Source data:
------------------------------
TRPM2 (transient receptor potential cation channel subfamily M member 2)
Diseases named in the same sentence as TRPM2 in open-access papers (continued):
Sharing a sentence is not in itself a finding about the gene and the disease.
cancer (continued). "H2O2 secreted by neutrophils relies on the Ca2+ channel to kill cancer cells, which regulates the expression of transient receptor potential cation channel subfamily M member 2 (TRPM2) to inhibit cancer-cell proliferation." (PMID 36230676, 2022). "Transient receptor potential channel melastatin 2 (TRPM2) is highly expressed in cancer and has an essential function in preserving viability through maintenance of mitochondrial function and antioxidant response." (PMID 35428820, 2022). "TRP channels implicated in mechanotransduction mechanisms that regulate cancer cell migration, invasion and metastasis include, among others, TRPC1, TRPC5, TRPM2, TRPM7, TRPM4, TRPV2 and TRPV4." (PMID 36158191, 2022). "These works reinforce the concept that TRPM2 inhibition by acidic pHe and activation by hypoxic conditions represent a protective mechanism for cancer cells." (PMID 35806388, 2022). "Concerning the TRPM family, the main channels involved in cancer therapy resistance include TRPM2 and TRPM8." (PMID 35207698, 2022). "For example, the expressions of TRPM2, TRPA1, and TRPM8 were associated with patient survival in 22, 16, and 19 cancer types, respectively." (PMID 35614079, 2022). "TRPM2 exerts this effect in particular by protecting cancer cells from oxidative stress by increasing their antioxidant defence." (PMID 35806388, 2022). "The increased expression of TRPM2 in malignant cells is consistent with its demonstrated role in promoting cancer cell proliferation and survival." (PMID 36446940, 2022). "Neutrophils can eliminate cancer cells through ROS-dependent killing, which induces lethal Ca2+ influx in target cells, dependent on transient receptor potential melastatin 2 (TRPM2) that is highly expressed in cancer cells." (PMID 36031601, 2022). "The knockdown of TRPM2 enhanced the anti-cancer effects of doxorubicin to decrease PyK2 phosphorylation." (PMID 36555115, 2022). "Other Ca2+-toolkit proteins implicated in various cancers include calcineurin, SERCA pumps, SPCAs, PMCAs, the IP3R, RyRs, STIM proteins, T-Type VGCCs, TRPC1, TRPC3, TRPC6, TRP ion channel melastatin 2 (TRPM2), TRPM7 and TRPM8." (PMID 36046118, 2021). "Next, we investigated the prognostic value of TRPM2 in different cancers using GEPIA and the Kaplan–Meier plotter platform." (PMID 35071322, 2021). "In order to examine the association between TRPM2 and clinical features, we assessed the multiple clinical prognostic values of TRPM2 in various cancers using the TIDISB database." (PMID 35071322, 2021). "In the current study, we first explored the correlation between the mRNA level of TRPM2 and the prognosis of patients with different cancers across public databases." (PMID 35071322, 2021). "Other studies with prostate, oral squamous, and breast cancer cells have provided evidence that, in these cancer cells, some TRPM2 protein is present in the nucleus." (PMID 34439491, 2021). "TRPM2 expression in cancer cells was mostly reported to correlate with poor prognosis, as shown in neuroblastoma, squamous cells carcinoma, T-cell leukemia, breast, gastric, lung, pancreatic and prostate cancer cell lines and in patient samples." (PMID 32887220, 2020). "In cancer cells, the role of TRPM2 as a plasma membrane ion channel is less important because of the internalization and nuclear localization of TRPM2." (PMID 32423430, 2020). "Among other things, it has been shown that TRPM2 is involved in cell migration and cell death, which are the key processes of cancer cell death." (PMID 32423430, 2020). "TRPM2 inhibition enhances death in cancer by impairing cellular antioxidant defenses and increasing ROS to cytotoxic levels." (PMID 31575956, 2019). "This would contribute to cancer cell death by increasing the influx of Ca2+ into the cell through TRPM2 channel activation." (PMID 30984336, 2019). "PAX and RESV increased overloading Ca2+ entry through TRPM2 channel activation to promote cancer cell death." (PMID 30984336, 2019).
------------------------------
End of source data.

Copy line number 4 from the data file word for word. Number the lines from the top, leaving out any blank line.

cancer (continued). "H2O2 secreted by neutrophils relies on the Ca2+ channel to kill cancer cells, which regulates the expression of transient receptor potential cation channel subfamily M member 2 (TRPM2) to inhibit cancer-cell proliferation." (PMID 36230676, 2022). "Transient receptor potential channel melastatin 2 (TRPM2) is highly expressed in cancer and has an essential function in preserving viability through maintenance of mitochondrial function and antioxidant response." (PMID 35428820, 2022). "TRP channels implicated in mechanotransduction mechanisms that regulate cancer cell migration, invasion and metastasis include, among others, TRPC1, TRPC5, TRPM2, TRPM7, TRPM4, TRPV2 and TRPV4." (PMID 36158191, 2022). "These works reinforce the concept that TRPM2 inhibition by acidic pHe and activation by hypoxic conditions represent a protective mechanism for cancer cells." (PMID 35806388, 2022). "Concerning the TRPM family, the main channels involved in cancer therapy resistance include TRPM2 and TRPM8." (PMID 35207698, 2022). "For example, the expressions of TRPM2, TRPA1, and TRPM8 were associated with patient survival in 22, 16, and 19 cancer types, respectively." (PMID 35614079, 2022). "TRPM2 exerts this effect in particular by protecting cancer cells from oxidative stress by increasing their antioxidant defence." (PMID 35806388, 2022). "The increased expression of TRPM2 in malignant cells is consistent with its demonstrated role in promoting cancer cell proliferation and survival." (PMID 36446940, 2022). "Neutrophils can eliminate cancer cells through ROS-dependent killing, which induces lethal Ca2+ influx in target cells, dependent on transient receptor potential melastatin 2 (TRPM2) that is highly expressed in cancer cells." (PMID 36031601, 2022). "The knockdown of TRPM2 enhanced the anti-cancer effects of doxorubicin to decrease PyK2 phosphorylation." (PMID 36555115, 2022). "Other Ca2+-toolkit proteins implicated in various cancers include calcineurin, SERCA pumps, SPCAs, PMCAs, the IP3R, RyRs, STIM proteins, T-Type VGCCs, TRPC1, TRPC3, TRPC6, TRP ion channel melastatin 2 (TRPM2), TRPM7 and TRPM8." (PMID 36046118, 2021). "Next, we investigated the prognostic value of TRPM2 in different cancers using GEPIA and the Kaplan–Meier plotter platform." (PMID 35071322, 2021). "In order to examine the association between TRPM2 and clinical features, we assessed the multiple clinical prognostic values of TRPM2 in various cancers using the TIDISB database." (PMID 35071322, 2021). "In the current study, we first explored the correlation between the mRNA level of TRPM2 and the prognosis of patients with different cancers across public databases." (PMID 35071322, 2021). "Other studies with prostate, oral squamous, and breast cancer cells have provided evidence that, in these cancer cells, some TRPM2 protein is present in the nucleus." (PMID 34439491, 2021). "TRPM2 expression in cancer cells was mostly reported to correlate with poor prognosis, as shown in neuroblastoma, squamous cells carcinoma, T-cell leukemia, breast, gastric, lung, pancreatic and prostate cancer cell lines and in patient samples." (PMID 32887220, 2020). "In cancer cells, the role of TRPM2 as a plasma membrane ion channel is less important because of the internalization and nuclear localization of TRPM2." (PMID 32423430, 2020). "Among other things, it has been shown that TRPM2 is involved in cell migration and cell death, which are the key processes of cancer cell death." (PMID 32423430, 2020). "TRPM2 inhibition enhances death in cancer by impairing cellular antioxidant defenses and increasing ROS to cytotoxic levels." (PMID 31575956, 2019). "This would contribute to cancer cell death by increasing the influx of Ca2+ into the cell through TRPM2 channel activation." (PMID 30984336, 2019). "PAX and RESV increased overloading Ca2+ entry through TRPM2 channel activation to promote cancer cell death." (PMID 30984336, 2019).